Petsky Prunier’s Chadda On FetchBack Sale To GSI Commerce

Petsky PrunierSanjay Chadda is Partner & Managing Director at Petsky Prunier, which advised FetchBack on its sale to GSI Commerce Inc. Read the release. Some think that Fetchback sold before the market collapsed for their services due to factors such as Google opening up self-serve retargeting.  How do you respond?

SC: Fetchback was approached by numerous parties late last year and early this year.  The Company had no intention of selling but after turning down several offers and certain parties became more aggressive the board decided to hire us to run a limited process.  Without going into specifics, the Company was exceeding its monthly budgets.  Fetchback was very comfortable to stay a standalone entity but ultimately found a partner that could only accelerate its growth.  This deal was not about the broader market or factors within it.  This is a combination that ultimately was about winning and taking share.

Is the market for companies offering retargeting services drying up?

Given Fetchback’s rapid growth as well as others we don’t see the market drying up.  Ultimately retargeting is a very effective way to enhance display advertising and its ROI and will help it gain share from other online channels.  Display is a big opportunity and tools that enhance it will only gain further prominence in the market.

If not, who or what types of companies are potential bidders here?

There are several categories of potential bidders.  Ecommerce service and tech providers, online analytics companies, seo / sem businesses, large ad networks, agencies and traditional marketing services companies that are building a suite of online tools.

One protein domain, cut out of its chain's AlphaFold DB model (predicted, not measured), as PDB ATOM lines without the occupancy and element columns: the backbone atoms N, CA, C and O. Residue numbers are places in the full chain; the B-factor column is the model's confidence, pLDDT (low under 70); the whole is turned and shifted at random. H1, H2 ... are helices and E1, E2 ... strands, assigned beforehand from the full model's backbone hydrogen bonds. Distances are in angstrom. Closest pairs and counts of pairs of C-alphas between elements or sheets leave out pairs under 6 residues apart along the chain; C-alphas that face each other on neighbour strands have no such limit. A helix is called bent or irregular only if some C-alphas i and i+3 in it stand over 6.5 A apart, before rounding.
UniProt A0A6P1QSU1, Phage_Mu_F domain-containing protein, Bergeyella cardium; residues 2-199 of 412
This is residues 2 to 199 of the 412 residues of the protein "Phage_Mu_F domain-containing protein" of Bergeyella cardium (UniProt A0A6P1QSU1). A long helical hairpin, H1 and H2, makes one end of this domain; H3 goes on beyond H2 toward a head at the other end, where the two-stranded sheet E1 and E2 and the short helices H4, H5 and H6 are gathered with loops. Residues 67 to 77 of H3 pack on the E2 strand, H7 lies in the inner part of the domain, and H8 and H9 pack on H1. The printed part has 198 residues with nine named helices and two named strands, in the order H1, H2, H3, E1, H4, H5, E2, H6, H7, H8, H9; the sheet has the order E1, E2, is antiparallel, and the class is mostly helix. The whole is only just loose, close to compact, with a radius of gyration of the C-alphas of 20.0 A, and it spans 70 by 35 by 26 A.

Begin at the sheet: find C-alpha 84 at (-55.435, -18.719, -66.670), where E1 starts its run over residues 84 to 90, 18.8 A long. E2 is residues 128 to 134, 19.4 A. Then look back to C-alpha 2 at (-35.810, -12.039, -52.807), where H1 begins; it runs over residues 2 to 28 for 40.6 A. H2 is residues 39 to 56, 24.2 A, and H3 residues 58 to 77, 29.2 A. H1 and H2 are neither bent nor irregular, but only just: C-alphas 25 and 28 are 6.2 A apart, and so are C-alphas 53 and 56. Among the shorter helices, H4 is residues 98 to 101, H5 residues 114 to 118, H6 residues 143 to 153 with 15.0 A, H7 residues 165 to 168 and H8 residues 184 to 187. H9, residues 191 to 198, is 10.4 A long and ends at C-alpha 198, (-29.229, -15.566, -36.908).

In general, how do you think retargeters can differentiate?

Key differentiators amongst this group are reach, analytics and media buying / optimization capabilities.

On a related topic, do you have an opinion on demand-side platforms and ad networks?   Do you expect M&A here?

There will be consolidation in both.  DSPs will continue to be attractive to a number of different categories many of which I listed above.  In general, ad networks will have fewer liquidity options.  The ones that are differentiated by size or by the brand clients they serve will have more options and many appealing ones compared to the undifferentiated me-to players.  Smaller networks will likely merge due to increased competition and the need to gain scale.  In general there has to be a movement to higher end branded offers and a cleansing of low value negative continuity offers in the market.

Are there too many companies competing for the marketing dollar?  What’s your view on consolidation in the advertising technology sector?

In any fragmented market there will be too many players chasing not enough dollars.  This is a big and growing market thus all of the investment in it.  There are a number of segments that are ripe for consolidation.  This is because there are either too many players or larger strategics have needs to fill.  Further there are also companies that raised money years ago and their investors likely need liquidity.  I would include online analytics, ad networks (traditional and video), seo / sem, optimization, attribution amongst others at the top of the list.

By John Ebbert

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1 Comment

  1. Terence Kawaja

    Is it me or is this deja vu all over again……..